Opinion

Liberals like an octopus trying to roller skate

By Jim Merriam

Marie-France Lalonde, Ontario's new Minister of Community Safety and Correctional Services, talks to media at Queen's Park in Toronto on January 12, 2017. (Ernest Doroszuk/Toronto Sun/Postmedia Network)

Marie-France Lalonde, Ontario's new Minister of Community Safety and Correctional Services, talks to media at Queen's Park in Toronto on January 12, 2017. (Ernest Doroszuk/Toronto Sun/Postmedia Network)

Here's how one of the cable-news experts last week described the job of observing the White House fumbling to explain the FBI director firing.

"It's like watching an octopus trying to put on his shoes," said the analyst. It was a funny line that clearly illustrates what's going on.

The octopus analogy should make Canadians happy we live north of the 49th parallel -- except for those of us in Ontario, where our government shenanigans are like watching a cousin of the U.S. octopus try to roller skate up a ski jump.

Almost weekly, we learn that members of this government are like their counterparts in the U.S. -- they don't appear to have a clue.

Last week, Global Television did an excellent investigative series on the pitiful state of the probation system in the province. Criminals on probation for the most heinous crimes are seldom or ever subject to checks in the real world.

They report to their probation officers and then go off to do whatever it is they like to do.

The situation is so bad that there are 4,500 outstanding warrants for alleged probation and conditional- sentence violations in Ontario. Offenders describe the system as a joke.

Marie-France Lalonde, Ontario's minister of community safety and correctional services said that she would need to look into that number further, "To know that number, what it means, who are those individuals?"

In other words, "Well, I guess it's time someone in my department actually did their job."

Next, we hear about the new labour legislation to be introduced any day easing the path to unionization, setting rules on excessive use of part-time workers, etc.

Some of this, particularly the part-time worker rules, might be needed. But bear in mind this is coming from a government that is already seen as unfriendly to business, in part because of high electricity rates.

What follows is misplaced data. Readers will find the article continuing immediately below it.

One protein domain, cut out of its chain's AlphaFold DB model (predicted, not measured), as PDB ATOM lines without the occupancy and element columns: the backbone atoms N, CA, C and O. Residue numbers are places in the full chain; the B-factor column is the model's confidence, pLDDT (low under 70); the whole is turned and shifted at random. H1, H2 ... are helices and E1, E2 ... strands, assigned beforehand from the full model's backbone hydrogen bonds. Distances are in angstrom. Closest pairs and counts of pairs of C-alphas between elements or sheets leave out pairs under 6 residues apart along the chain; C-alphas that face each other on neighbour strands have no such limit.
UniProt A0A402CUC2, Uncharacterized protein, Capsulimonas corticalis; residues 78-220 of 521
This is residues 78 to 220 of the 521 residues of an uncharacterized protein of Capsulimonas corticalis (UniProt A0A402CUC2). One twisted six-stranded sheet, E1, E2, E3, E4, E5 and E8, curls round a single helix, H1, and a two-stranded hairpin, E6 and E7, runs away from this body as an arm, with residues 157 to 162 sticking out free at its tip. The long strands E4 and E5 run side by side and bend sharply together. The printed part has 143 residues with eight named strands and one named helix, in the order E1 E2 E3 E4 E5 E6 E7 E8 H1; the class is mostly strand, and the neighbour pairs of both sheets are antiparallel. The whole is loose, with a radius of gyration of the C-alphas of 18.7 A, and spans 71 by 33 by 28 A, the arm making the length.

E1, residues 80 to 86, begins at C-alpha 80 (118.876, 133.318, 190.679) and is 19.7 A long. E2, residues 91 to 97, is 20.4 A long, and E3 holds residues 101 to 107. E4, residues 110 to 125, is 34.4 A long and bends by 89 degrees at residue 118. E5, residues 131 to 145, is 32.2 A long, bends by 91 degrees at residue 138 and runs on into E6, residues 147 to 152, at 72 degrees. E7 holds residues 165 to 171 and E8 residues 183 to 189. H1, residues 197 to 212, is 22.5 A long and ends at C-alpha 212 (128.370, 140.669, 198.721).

If businesses flee to other jurisdictions, there will be no work, part-time or otherwise. So this is ground that must be trod very carefully. In other words, it's beyond the capabilities of this bunch.

This week, we also got confirmation of what we all knew, that the 25 per cent savings on our power bills promised by this government won't last long.

The money is still owed and must be paid back sometime after the next election and guess who is going to do the paying with higher rates?

A leaked government paper proves what we all knew. The Wynne government has done nothing to fix the power system in the province. They've just played fast and loose with the numbers once again.

Queen's Park also is experimenting with a guaranteed-income plan to take the place of welfare. It's difficult to see how such a plan will work with the dark cloud of debt that hangs over the province.

In addition, the province is selling off more of Hydro One -- a major move for which the Grits have no mandate from the people -- for a reported $2.8 billion.

Sounds like a lot of money, right? It's enough to pay debt-service charges until about the time schools re-open this fall.

Those are, of course, schools that survived closure due to Queen's Park anti-student and anti-rural rules.

With debt heading toward $320 billion and a government that cares only about its own survival, our octopus is clinging precariously to the bottom edge of the ski jump.

When he falls, how many of us will he take with him?

jmerriam@bmts.com